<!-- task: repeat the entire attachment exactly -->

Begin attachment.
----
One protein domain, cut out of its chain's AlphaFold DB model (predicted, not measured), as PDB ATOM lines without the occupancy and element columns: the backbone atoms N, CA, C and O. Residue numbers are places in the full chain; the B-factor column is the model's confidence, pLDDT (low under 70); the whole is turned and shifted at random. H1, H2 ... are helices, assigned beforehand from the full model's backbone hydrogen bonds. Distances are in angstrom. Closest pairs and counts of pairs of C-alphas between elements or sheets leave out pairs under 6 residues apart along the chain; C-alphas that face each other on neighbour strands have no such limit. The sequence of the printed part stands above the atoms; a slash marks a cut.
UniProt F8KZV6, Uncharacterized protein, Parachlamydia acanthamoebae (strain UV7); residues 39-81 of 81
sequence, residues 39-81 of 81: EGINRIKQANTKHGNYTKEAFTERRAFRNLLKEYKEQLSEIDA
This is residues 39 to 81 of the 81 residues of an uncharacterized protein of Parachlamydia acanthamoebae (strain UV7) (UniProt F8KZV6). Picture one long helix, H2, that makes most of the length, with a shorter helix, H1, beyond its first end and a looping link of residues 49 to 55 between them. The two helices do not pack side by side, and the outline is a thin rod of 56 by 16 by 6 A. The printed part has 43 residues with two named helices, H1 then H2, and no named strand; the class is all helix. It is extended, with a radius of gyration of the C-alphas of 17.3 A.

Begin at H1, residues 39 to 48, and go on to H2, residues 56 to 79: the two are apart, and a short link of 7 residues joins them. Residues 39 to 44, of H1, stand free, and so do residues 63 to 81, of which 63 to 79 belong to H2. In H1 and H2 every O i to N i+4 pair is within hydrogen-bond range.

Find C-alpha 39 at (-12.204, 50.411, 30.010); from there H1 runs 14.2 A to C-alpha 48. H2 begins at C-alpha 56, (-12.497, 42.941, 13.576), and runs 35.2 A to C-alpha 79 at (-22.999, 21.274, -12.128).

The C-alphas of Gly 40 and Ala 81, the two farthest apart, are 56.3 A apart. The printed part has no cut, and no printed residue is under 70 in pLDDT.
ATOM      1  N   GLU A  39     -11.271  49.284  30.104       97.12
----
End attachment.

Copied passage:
One protein domain, cut out of its chain's AlphaFold DB model (predicted, not measured), as PDB ATOM lines without the occupancy and element columns: the backbone atoms N, CA, C and O. Residue numbers are places in the full chain; the B-factor column is the model's confidence, pLDDT (low under 70); the whole is turned and shifted at random. H1, H2 ... are helices, assigned beforehand from the full model's backbone hydrogen bonds. Distances are in angstrom. Closest pairs and counts of pairs of C-alphas between elements or sheets leave out pairs under 6 residues apart along the chain; C-alphas that face each other on neighbour strands have no such limit. The sequence of the printed part stands above the atoms; a slash marks a cut.
UniProt F8KZV6, Uncharacterized protein, Parachlamydia acanthamoebae (strain UV7); residues 39-81 of 81
sequence, residues 39-81 of 81: EGINRIKQANTKHGNYTKEAFTERRAFRNLLKEYKEQLSEIDA
This is residues 39 to 81 of the 81 residues of an uncharacterized protein of Parachlamydia acanthamoebae (strain UV7) (UniProt F8KZV6). Picture one long helix, H2, that makes most of the length, with a shorter helix, H1, beyond its first end and a looping link of residues 49 to 55 between them. The two helices do not pack side by side, and the outline is a thin rod of 56 by 16 by 6 A. The printed part has 43 residues with two named helices, H1 then H2, and no named strand; the class is all helix. It is extended, with a radius of gyration of the C-alphas of 17.3 A.

Begin at H1, residues 39 to 48, and go on to H2, residues 56 to 79: the two are apart, and a short link of 7 residues joins them. Residues 39 to 44, of H1, stand free, and so do residues 63 to 81, of which 63 to 79 belong to H2. In H1 and H2 every O i to N i+4 pair is within hydrogen-bond range.

Find C-alpha 39 at (-12.204, 50.411, 30.010); from there H1 runs 14.2 A to C-alpha 48. H2 begins at C-alpha 56, (-12.497, 42.941, 13.576), and runs 35.2 A to C-alpha 79 at (-22.999, 21.274, -12.128).

The C-alphas of Gly 40 and Ala 81, the two farthest apart, are 56.3 A apart. The printed part has no cut, and no printed residue is under 70 in pLDDT.
ATOM      1  N   GLU A  39     -11.271  49.284  30.104       97.12